May 4, 2020
The United States of quarantine: a time for reconnections despite distance
Last month, we were sad to see our wonderful intern, Grace, leave her study abroad programme in London to return home to the USA. Since being home she has been continuing her studies as well as continuing a long-held volunteer post at a home for the elderly. Grace asked us if she could offer us a perspective on quarantine from where she was across the ocean. We were all moved and inspired by her reflections.
These past few months have changed the world we live in exponentially. This global shut down is something most people have never seen before. Trips have been cancelled, education programs suspended indefinitely, travel has been banned and in the United States, our country is experiencing a lockdown like no other. Fear has encompassed the lives of all Americans, as our daily lives for ourselves and children change every day. This reason enough is motivating them to take drastic measures for themselves. Fear can be seen in the bare shelves of the grocery stores, where people are hoarding toilet paper, hand sanitiser and paper towels – leaving the fruits and vegetables overflowing. Social distancing guidelines keep extending by the day because of the mindset people have that they are invincible. When I go for my daily run outside to get some fresh air, my main road is still full of driving cars – a lot of people are not taking this seriously. It is so frustrating to me, as so many people are risking their lives on the front line battling this virus, However, with much negativity and stress swarming our society, I have also seen growth and positivity which I think is important to highlight.
I have seen a community join together to beat this virus once and for all. Families are reconnecting, volunteers are going the extra mile to support healthcare and other frontline workers, and parents are helping raise their kids in this new way of society. Many members of my town are sewing masks for others and donating any extra sanitising supplies they have to people who need it the most. And, an odd observation – people are going outside. Instead of being cooped up in our homes and our lives, my neighbours are actually going out to get to know one another. Kids are riding their bikes again and taking walks with their families, something I have not seen many people in my neighbourhood do for a long time. It is as if this worldly disconnection is reconnecting others in a way that we did not predict could be possible without our technology.
A specific community that has been affected by all of these changes are children. In the United States, most of if not all schools nationwide are online for the rest of the year, and everyone is working from home, if they can. This means that children at primary age will be participating in school through the internet. Zoom has become the new normal for class discussions, meetings, and activities. Birthday celebrations have transformed into car drive-bys, with friends and family visiting feet apart from each other. As families try to navigate this change in the world, they are also focusing on what the best route possible is to create a stable routine for their children. Children now are being guided into the use of more technology than they have ever been allowed before. This change is making parents and their children stressed as a result. This is especially true for children who thrive with a routine. Many US teachers have reported some (not all) of their students have appeared distressed of disengaged while on a phone call. If a child is not old enough to understand why staying home is necessary, these times can be extremely hard for them.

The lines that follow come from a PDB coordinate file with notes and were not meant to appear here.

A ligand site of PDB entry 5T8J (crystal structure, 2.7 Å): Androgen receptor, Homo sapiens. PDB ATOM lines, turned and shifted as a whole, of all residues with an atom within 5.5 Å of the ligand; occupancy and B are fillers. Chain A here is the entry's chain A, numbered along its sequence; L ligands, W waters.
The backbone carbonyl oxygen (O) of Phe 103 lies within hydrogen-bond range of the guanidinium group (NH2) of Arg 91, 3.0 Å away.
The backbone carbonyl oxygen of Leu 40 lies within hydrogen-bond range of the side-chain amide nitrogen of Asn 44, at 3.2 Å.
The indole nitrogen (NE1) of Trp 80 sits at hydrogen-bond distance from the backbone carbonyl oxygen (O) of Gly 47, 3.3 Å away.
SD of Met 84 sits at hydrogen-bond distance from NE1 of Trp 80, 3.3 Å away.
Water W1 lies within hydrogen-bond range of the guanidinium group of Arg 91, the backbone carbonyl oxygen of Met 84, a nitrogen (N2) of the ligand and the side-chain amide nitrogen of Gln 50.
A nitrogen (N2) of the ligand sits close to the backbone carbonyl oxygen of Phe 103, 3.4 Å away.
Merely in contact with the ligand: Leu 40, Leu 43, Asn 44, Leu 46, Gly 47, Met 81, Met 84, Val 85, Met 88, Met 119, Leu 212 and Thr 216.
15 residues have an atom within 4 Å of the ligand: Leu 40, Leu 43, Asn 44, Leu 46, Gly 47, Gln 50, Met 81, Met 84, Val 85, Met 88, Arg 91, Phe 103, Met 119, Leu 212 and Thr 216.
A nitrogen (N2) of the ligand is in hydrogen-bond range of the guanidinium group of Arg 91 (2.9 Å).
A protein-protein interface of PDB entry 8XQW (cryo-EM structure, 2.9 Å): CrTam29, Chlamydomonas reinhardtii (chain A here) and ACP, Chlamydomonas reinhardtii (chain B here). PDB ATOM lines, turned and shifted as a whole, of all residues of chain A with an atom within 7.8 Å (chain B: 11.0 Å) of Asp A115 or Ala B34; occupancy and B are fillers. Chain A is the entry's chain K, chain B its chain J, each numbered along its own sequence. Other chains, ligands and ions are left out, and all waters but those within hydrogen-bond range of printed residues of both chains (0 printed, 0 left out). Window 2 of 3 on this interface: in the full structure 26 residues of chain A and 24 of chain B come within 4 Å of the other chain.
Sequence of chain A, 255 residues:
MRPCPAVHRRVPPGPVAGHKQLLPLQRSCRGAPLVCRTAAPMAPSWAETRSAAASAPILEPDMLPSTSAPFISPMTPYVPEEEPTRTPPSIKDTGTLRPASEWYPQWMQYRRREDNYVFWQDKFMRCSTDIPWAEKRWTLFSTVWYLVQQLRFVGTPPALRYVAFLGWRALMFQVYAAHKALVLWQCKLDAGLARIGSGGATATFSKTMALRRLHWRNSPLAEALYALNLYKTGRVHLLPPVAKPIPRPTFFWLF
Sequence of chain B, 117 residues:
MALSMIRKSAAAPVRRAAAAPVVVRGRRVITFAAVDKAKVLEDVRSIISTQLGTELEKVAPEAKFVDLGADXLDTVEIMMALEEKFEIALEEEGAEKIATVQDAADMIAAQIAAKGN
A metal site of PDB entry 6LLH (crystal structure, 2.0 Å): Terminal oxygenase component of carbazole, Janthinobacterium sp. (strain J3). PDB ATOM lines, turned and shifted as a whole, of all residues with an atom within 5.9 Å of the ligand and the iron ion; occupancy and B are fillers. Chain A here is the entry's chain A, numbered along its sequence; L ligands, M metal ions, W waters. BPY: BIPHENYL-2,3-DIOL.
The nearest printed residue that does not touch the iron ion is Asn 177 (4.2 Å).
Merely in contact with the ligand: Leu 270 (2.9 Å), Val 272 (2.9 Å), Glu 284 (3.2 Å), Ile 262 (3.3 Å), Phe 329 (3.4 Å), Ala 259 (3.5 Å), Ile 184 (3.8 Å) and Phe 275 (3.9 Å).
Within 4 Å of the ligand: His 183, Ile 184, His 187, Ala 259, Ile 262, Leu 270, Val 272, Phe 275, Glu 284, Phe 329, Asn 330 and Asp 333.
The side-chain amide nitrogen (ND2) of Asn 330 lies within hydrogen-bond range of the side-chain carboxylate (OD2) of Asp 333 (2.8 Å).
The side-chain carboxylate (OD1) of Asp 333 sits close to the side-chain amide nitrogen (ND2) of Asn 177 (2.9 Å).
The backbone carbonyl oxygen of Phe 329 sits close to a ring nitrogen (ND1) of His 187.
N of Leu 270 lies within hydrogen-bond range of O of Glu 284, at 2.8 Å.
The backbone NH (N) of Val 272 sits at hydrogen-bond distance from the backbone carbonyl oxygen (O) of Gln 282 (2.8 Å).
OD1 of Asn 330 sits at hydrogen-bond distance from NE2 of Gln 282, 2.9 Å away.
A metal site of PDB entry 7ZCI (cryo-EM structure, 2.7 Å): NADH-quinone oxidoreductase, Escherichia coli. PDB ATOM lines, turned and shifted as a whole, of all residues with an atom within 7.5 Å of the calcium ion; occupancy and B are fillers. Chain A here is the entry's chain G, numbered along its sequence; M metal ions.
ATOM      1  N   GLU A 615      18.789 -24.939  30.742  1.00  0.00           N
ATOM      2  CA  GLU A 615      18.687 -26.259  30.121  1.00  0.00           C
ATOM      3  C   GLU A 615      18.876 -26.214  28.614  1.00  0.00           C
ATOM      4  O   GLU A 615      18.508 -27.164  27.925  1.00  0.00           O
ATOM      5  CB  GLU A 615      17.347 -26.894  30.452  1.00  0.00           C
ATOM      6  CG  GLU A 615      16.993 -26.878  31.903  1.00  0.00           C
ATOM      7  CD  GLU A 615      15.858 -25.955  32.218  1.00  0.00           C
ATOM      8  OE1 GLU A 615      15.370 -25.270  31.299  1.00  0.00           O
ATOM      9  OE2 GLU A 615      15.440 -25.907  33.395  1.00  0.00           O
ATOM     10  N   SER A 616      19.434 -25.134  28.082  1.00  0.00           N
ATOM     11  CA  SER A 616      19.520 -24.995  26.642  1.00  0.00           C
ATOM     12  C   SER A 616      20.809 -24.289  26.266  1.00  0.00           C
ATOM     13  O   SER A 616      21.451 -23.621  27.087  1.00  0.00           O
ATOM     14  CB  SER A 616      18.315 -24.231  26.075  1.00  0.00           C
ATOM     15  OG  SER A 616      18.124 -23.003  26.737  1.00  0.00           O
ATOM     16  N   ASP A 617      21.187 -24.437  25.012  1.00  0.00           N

Going the extra mile for children during these times has been prominent in my community. Parents have shared on our town Facebook page their crafts and activities they have been doing with their kids to keep them busy. This morning, I heard a drive by of cars honking their horns and cheering for my young neighbour’s birthday. It is the little things during this time that bring cheer and positivity to more people than predicted. It is these small gestures that are going a long way to keep everyone moving during this time. Social support from teachers, family, and friends are lifting children’s spirits up and providing them with a routine.
Soon, I hope that the day finally comes when this is over, children can go back to school, and life can resume as normal. I hope this change in our lifestyles inspires more acts of kindness from others, and a kinder, gentler world. Our world has turned upside down, but light continues to shine in the places where it is most needed. I am grateful for this change because it has shown us what we truly value in life and what is important to keep a community strong. Our elders, children and community members continue to stay connected and appreciated because of the initiative of others. Right now, the focus is ensuring our greater community is safe and healthy. Staying positive and uplifting others in any way we can is so crucial to our survival right now. Support is everything.
Written by Grace LaCamera